School contract talks reach impasse Seniority issue is stumbling block

May 12, 1993|By Anne Haddad | Anne Haddad,Staff Writer

The state has officially declared an impasse in contract negotiations between the Carroll County Board of Education and the Carroll Association of School Employees.

Union President Sharon Fischer said she received a letter Saturday from Nancy Grasmick, state superintendent of schools, saying Dr. Grasmick had reviewed the issues and declared negotiations to be at an impasse.

Superintendent R. Edward Shilling and union leaders wrote to Dr. Grasmick last month asking her to declare the impasse. Negotiations broke down April 19, after several meetings since March.

"It's not pay, it's the fair play of the seniority issue," said Mrs. Fischer, an instructional assistant at William Winchester Elementary School.

One of the main issues for the union is to keep seniority as the only criteria for involuntary transfers of instructional assistants, she said.

The union represents secretaries, instructional assistants and licensed practical nurses.

The next step will be for both sides to choose one independent arbiter from the American Arbitration Association.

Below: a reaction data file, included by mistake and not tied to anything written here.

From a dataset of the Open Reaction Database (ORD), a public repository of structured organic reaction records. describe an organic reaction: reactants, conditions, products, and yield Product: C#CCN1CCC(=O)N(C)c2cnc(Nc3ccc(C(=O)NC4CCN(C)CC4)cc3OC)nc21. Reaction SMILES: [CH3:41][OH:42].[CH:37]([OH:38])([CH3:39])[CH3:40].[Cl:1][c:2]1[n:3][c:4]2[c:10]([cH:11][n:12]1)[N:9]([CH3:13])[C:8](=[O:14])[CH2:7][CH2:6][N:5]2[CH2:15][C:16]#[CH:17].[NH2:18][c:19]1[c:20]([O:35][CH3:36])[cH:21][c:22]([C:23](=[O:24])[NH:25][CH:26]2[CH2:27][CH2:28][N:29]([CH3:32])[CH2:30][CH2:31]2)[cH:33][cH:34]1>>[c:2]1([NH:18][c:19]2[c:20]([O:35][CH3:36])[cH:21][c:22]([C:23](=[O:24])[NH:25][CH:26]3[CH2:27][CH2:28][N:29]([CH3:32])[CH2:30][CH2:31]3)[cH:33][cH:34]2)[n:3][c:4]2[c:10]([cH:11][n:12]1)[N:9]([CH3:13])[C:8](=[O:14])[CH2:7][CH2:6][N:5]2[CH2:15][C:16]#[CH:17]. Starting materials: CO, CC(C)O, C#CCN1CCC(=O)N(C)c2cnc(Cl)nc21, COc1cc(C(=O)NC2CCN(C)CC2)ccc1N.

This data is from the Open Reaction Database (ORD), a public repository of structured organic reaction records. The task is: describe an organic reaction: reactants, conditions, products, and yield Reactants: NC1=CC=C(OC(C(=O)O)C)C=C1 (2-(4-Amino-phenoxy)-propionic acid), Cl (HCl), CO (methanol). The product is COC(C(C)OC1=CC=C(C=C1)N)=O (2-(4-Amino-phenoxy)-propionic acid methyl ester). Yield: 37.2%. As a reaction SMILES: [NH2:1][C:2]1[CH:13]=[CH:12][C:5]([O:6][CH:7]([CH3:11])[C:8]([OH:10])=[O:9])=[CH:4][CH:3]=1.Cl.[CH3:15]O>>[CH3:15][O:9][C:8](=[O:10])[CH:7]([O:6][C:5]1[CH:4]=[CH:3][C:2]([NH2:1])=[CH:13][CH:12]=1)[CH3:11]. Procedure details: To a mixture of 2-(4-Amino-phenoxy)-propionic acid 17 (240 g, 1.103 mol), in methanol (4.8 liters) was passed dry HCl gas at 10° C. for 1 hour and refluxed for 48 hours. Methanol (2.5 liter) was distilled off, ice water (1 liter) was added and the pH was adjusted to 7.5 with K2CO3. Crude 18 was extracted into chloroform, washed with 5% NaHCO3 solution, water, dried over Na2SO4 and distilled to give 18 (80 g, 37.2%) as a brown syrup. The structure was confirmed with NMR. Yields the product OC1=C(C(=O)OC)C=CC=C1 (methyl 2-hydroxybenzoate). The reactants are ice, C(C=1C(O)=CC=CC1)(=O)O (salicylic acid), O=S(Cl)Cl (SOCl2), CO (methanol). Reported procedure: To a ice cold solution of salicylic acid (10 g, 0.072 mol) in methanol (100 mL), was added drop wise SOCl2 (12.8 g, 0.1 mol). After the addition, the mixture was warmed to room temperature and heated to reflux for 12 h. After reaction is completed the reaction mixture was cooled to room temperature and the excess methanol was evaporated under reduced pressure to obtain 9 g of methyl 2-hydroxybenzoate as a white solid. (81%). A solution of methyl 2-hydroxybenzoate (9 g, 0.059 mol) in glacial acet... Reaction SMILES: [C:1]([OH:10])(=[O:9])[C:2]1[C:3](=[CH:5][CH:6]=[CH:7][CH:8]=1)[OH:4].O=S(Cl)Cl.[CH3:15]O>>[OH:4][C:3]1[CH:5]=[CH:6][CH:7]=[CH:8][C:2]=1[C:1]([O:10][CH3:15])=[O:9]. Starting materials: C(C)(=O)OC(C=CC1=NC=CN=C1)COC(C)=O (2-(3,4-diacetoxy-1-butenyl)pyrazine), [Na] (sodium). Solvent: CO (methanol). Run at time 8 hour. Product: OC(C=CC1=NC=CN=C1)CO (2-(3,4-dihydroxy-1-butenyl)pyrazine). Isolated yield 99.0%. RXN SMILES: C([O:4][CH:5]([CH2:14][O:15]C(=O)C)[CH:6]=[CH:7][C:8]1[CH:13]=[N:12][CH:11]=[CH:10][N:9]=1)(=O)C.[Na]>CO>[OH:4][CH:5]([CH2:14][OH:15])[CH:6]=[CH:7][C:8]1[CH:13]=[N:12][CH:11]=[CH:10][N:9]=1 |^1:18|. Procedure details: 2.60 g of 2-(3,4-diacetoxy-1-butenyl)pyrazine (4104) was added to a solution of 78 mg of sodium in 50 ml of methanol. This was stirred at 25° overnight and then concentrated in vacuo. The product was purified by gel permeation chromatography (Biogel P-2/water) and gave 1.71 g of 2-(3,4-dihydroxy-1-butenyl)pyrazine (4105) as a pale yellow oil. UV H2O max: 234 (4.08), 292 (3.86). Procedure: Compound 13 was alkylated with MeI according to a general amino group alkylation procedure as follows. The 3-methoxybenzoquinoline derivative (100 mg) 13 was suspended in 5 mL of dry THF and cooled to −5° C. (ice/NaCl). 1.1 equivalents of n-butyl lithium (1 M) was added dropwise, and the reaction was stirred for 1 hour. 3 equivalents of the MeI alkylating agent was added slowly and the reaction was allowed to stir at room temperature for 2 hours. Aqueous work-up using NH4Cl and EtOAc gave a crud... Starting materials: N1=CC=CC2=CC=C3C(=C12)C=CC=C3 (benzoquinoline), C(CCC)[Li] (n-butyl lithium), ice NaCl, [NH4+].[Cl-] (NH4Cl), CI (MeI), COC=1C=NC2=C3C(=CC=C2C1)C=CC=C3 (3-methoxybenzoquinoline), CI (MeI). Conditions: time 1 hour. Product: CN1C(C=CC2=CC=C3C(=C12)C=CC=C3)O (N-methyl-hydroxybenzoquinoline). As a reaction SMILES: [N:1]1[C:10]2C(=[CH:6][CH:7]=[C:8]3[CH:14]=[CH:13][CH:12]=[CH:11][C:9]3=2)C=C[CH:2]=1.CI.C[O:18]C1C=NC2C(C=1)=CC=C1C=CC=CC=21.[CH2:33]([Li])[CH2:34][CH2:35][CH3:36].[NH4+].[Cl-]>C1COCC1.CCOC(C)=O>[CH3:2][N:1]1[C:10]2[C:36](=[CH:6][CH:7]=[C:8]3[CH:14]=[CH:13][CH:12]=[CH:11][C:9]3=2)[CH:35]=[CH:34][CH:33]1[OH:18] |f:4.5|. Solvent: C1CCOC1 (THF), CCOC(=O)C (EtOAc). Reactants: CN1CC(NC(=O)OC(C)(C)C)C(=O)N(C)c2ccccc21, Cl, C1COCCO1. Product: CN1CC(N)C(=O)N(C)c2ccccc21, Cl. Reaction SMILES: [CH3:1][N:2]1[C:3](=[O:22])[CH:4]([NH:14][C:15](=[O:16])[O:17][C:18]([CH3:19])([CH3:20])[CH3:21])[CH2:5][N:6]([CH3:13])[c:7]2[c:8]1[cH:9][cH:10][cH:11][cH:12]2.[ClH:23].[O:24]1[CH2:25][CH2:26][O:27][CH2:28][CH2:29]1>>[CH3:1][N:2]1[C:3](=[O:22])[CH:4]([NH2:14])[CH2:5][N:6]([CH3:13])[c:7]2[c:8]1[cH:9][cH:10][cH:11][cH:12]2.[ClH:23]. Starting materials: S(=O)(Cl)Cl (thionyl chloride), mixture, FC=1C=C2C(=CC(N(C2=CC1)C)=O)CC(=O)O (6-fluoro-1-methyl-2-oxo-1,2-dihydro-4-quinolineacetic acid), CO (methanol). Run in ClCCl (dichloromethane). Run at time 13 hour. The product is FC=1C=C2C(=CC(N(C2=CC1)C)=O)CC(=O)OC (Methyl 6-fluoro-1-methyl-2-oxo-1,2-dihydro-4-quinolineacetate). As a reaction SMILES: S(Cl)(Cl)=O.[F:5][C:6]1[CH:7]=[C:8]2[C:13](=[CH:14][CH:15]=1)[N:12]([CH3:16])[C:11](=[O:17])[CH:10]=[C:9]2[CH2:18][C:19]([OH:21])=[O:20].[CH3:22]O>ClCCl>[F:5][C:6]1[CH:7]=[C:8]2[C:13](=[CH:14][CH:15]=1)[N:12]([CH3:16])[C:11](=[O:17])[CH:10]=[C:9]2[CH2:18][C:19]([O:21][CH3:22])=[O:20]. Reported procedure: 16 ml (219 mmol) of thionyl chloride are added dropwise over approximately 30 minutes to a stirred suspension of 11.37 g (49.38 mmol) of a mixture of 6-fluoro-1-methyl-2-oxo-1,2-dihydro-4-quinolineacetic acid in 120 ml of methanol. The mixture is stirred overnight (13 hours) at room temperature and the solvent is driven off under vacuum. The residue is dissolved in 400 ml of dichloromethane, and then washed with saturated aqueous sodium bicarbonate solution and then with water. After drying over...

The school board has had to seek arbitration with the union three times and with teachers twice since 1987, said William Hyde, assistant superintendent for administration.

The cost is shared equally by the unions and by the board, and can range from $500 to several thousand dollars, Mrs. Fischer said, depending on how long it takes to reach agreement.

She said the arbiter first will try to mediate the dispute. If that doesn't work, the arbiter begins a longer process of researching and interviewing both sides, then drafting a list of recommendations, which are not binding.

Mrs. Fischer said she knows of no recent instance in Carroll in which the unions or the board rejected the arbiter's findings.

During negotiations, both sides have at times proposed a 3 percent pay increase each year for the next two years, which is what other school employees negotiated. But the union and the board have never agreed on other issues, mostly affecting seniority and job security.

Edwin Davis, director of pupil services and the board's representative in talks with the union, said the board wants to be able to transfer assistants based on the program they are trained in.

But union members want to retain language that seniority is the main factor for involuntary transfers of teaching assistants.

Also, the union wants to add language that when employees are considered for promotion, the senior employee will get the job if all other qualifications are equal.

Other issues include the appeal process for discipline and discharge of employees, and responsibilities for after-school activities, such as school improvement teams. The teams are made up mostly of teachers, but often include secretaries or assistants.

Baltimore Sun Articles
Please note the green-lined linked article text has been applied commercially without any involvement from our newsroom editors, reporters or any other editorial staff.